When Buddhism was first introduced into mainland China, many Buddhist temples were built in Chang’an. At around about the same time, a few Muslim mosques were also erected in the city.
Located in the southeast of Gansu Province, Tianshui was known as Qinzhou in ancient times. When Emperor Yingzheng, the first emperor of the Qin Dynasty (221 B.C. – 207 B.C.), unified China in 221 B.C., Qinzhou was officially established as an administrative unit. In 114 B.C., during the Western Han Dynasty, the Emperor Wu set Tianshui up as a county.
Thanks to the opening of the Silk Road, Tianshui became one of the major towns for trade. Not only that, it also kept many precious records of the eastward spread of foreign cultures coming into China. For example, the famous Maijishan Grottoes, which are sometimes known collectively as the “Oriental Sculpture Museum”, are in Tianshui.
As one of the four major groups of grottoes in China, the Maijishan Grottoes have more than 1600 years of history behind them. The digging of the caves started during the Northern and Southern Dynasties (420 – 589 A.D.). Now the Maijishan Grottoes boast ownership of one hundred and ninety-four caves with more than seven thousand two hundred stone statues and one thousand three hundred square metres of mural paintings in them.
Apart from the Maijishan Grottoes, there are also many other similar grottoes in China. For example, there are grottoes in the Huagai Temple, the Gangu valley, the Wooden Ladder Temple and the Meditation Temple. All of these grottoes make up the Hexi Corridor or the “Grotto Corridor” on the Silk Road.
Wuwei is located in the middle of Gansu Province. It belonged to the Dayuezhi Kingdom two thousand years ago. During the early Western Han Dynasty, the Xiongnu defeated the Dayuezhi and occupied this area. In 121 B.C. Emperor Wu sent his favourite General, named Huo Qubing, to fight against the Xiongnu and was rewarded with a colossal victory. The entire Hexi Corridor was incorporated into the territory of the Western Han Dynasty. Later on, four administrative counties were set up there – Wuwei, Jiuquan, Zhangye and Dunhuang.
Located in the south of Wuwei city, the Tiantishan Grotto (also known as the Temple of the Giant Buddha) was built by the late Liang administration when the Sixteen Kingdoms ruled in succession in the North of China alongside the Eastern Jin Dynasty (317 – 420 A.D.).
The seated statue of the Tathagata Buddha is in the main structure known as the “Giant Buddha Cave”. It has been so meticulously carved that its vivid facial expression makes it seem almost like it’s alive.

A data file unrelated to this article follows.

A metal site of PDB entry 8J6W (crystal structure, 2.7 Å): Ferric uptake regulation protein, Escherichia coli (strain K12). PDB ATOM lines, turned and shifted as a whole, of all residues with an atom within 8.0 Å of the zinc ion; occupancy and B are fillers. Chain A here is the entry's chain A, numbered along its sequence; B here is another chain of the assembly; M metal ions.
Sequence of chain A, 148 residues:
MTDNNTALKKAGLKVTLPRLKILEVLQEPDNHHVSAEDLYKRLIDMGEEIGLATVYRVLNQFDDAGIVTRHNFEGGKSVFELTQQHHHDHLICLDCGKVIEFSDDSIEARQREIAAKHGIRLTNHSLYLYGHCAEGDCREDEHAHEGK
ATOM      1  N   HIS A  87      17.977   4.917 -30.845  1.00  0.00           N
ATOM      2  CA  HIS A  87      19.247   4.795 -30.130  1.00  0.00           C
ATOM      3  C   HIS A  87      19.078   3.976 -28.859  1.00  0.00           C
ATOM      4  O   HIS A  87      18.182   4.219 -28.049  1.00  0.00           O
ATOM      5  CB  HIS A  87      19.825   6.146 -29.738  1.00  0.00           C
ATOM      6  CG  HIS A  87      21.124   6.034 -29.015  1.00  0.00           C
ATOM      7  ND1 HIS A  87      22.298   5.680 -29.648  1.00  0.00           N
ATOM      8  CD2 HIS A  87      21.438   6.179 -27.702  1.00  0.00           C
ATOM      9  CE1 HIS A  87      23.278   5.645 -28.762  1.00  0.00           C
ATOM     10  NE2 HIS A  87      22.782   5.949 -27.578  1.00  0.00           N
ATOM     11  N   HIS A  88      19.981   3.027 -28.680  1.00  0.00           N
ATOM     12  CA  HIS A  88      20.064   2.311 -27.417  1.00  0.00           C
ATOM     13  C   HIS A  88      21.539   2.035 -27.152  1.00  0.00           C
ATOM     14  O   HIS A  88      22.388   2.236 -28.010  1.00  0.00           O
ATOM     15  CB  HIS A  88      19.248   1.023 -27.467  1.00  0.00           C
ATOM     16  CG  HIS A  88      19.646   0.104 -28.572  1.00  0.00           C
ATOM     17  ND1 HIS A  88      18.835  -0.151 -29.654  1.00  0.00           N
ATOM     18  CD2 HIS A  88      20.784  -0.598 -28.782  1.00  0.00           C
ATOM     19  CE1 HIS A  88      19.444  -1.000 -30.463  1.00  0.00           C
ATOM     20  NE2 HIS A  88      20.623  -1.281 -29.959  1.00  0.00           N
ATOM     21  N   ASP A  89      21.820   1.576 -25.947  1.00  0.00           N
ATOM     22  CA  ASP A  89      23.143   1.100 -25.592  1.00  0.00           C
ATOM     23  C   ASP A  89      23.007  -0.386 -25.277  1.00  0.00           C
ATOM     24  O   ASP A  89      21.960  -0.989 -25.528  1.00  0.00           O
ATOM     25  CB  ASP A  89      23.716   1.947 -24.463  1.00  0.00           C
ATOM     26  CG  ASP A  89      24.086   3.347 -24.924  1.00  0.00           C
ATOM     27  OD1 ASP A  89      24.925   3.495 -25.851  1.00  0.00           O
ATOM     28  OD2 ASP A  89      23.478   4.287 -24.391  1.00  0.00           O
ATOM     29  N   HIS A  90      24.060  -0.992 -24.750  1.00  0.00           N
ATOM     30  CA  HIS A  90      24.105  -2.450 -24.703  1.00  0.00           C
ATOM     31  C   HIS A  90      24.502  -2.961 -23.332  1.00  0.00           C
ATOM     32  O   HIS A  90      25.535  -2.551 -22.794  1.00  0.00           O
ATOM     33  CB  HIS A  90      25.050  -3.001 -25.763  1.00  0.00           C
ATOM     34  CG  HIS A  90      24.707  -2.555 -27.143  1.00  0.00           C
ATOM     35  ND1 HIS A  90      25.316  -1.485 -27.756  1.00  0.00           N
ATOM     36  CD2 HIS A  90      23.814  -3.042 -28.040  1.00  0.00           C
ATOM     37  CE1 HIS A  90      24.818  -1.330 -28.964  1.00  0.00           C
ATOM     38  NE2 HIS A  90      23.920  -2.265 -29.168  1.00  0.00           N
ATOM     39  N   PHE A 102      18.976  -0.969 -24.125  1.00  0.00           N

Zhangye is located in the northwest of Gansu Province. In 121 B.C., during the Western Han Dynasty, Zhangye was set up as a county. The name meant “the Han Court’s arms open to link up with the Western Regions”. After it was established as a county, the imperial court implemented a large scale immigration and land reclamation program in Zhangye. They stationed their troops there and helped develop local agriculture.
During the Wei and Jin periods, Juqu Mengxun, a military commander of the Xiongnu ethnic group, established the Northern Liang Kingdom (397or401 – 439) and designated Zhangye as its capital. He supported Confucianism and expanded exchanges with the Western Regions. He also promoted Buddhism and authorized the building of many grottoes.
During the Northern Song Dynasty (960 – 1127), the Dangxiang ethnic group established the Western Xia Kingdom (1038 – 1227) and built a large Buddhist temple named the Big Buddha Temple. There is a Shakyamuni Nirvana reclining statue here which has a wooden base and is made of clay that has been painted gold. It is the largest reclining Buddha statue in the world.
The name Dunhuang was adopted during the Western Han Dynasty and it means “large and prosperous”. Since its official incorporation as a county in 111 B.C., Dunhuang has been habitually regarded as the border between Han territory and the Western Regions. Since it was the most important transportation hub on the Silk Road, Dunhuang became a large commercial trade town. During the Tianbao Period (742 – 756) of the Tang Dynasty, the population of Dunhuang increased to approximately one hundred and twenty thousand.
Dunhuang is also well known for its Buddhist Grottoes. There are three grotto sites in Dunhuang – the Mogao Grottoes (Thousand Buddha Caves), the Yulin Grottoes (Ten Thousand Buddha Valley) and the West Thousand Buddha Caves. The Mogao Grottoes are the most famous and were listed as a world heritage site by UNESCO in 1987.
Lying in the Tarim basin to the east of the Tianshan Mountains in Xinjiang Province, Turpan has been the transportation hub linking mainland China to central Asia, as well as southern Xinjiang to northern Xinjiang, since ancient times. It naturally became an important town along the Silk Road.
During the Western Han Dynasty, Turpan was controlled by the former Gushi Kingdom. Between 99 B.C. and 72 B.C., wars frequently broke out between the Western Han people and the Xiongnu people, who were competing for control of the Western Regions. When the Xiongnu ultimately failed, the Gushi Kingdom surrendered to the Han Dynasty and was formally incorporated into the Western Han’s territory. The Western Han Dynasty divided the former Gushi territory into eight counties and ruled them all separately. The former Gushi citizens were allocated a place in the Turpan Basin, with Jiaohe as their capital city.